Despite several months of record and near-record lows across the middle of the country, no state had an annual average that set a record for cold or even ranked among their five coolest years.

For the contiguous U.S. as a whole, last year was the 18th year in a row with an average temperature above the 120-year average. The last year with a below-average temperature was 1996. Since 1895, the temperature has risen an average of 0.13 degrees F per decade.

Precipitation across the contiguous U.S. was 30.76 inches last year, or 0.82 inch above the 120-year average. That makes it the 40th wettest year on record. On average, precipitation has increased by 0.14 inch per decade.

Precip

For Washington state, 2014 was the 16th wettest year on record. The average across the state was 48.73 inches, some 6.7 inches above the 120-year average.

Above-average precipitation occurred across the northern states last year, while the Southern Plains and Central Appalachians experienced below-average conditions.

Drought conditions continue in California, despite near-average annual precipitation. Exacerbating the problem is a three-year rainfall deficit combined with record-high temperatures this past year.

Meanwhile, drought conditions improved across the Midwest and Central Plains, though both improvements and declines were observed in various parts of the Southern Plains, Southwest and Southeast.

Washington state had its fourth-wettest spring on record, while Kansas had its third-driest spring. Other seasonal conditions can be found on the NCDC’s “National Overview” for 2014. The “Climate at a Glance” page can help you break down the data by state and time period.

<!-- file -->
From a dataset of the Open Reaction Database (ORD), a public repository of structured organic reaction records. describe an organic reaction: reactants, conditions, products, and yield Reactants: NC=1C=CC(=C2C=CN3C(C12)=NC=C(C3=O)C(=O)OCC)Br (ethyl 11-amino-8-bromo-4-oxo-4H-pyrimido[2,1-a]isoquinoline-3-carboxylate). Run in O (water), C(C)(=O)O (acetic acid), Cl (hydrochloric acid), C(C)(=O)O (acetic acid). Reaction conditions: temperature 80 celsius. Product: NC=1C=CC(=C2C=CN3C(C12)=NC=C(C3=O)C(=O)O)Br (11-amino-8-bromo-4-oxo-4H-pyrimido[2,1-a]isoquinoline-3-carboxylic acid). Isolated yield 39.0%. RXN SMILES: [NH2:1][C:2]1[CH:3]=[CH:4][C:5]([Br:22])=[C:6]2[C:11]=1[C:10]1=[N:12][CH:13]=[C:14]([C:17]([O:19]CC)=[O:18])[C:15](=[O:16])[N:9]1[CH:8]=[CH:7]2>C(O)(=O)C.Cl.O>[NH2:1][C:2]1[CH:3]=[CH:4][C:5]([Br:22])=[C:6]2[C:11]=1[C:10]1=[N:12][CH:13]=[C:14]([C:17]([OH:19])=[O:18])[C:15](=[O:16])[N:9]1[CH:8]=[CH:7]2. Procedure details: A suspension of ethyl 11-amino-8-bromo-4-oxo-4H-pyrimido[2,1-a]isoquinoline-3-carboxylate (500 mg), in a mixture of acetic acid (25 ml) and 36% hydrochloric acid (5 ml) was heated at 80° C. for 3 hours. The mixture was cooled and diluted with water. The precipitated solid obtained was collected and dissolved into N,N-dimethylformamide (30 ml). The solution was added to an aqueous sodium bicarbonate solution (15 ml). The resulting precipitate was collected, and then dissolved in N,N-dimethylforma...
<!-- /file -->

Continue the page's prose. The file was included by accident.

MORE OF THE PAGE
Global data and analyses from NCDC are scheduled to be released tomorrow.

Puget Sound: Hopeful signs shine through complex cleanup effort

While putting the final touches on a two-year, 10-part series about the Puget Sound ecosystem, I couldn’t help but wonder about the true character of Washington state and its citizens.

Kitsap Sun photo by Meegan M. Reid
Kitsap Sun photo by Meegan M. Reid

How much do people really care about salmon and rockfish, eagles and herons, killer whales, cougars, and many lesser-known species in and around Puget Sound? Do we have a political system capable of supporting the needed efforts — financially and legally — to correct the problems?

After interviewing hundreds of people over the past few years, I have a pretty good feeling about this state, especially when considering other parts of the country. There is hope that we can save some of the remaining gems of the Puget Sound ecosystem while restoring functioning conditions in other places.

Puget Sound Partnership, which is overseeing the restoration efforts, still has the support of many people and organizations — including many conservatives and business-oriented folks. That support comes despite ongoing struggles by the partnership to find a proper place within the state’s political system. Review my latest story in the Kitsap Sun (subscription).

“Let science lead the way” remains the refrain of both critics and supporters of the partnership. But that is easier said than done — even if you could take politics out of the equation.

Scientists in almost any field of research don’t always agree on the fundamental problems, and there is a competition among scientific disciplines for limited research dollars. Are endangered fish more important than endangered birds or endangered whales, or should we be studying the plankton, sediments and eelgrass that form the base of the food web?

Really, where should we focus our attention and tax dollars? That’s a key question. The correct answer is, and always has been, “All of the above.”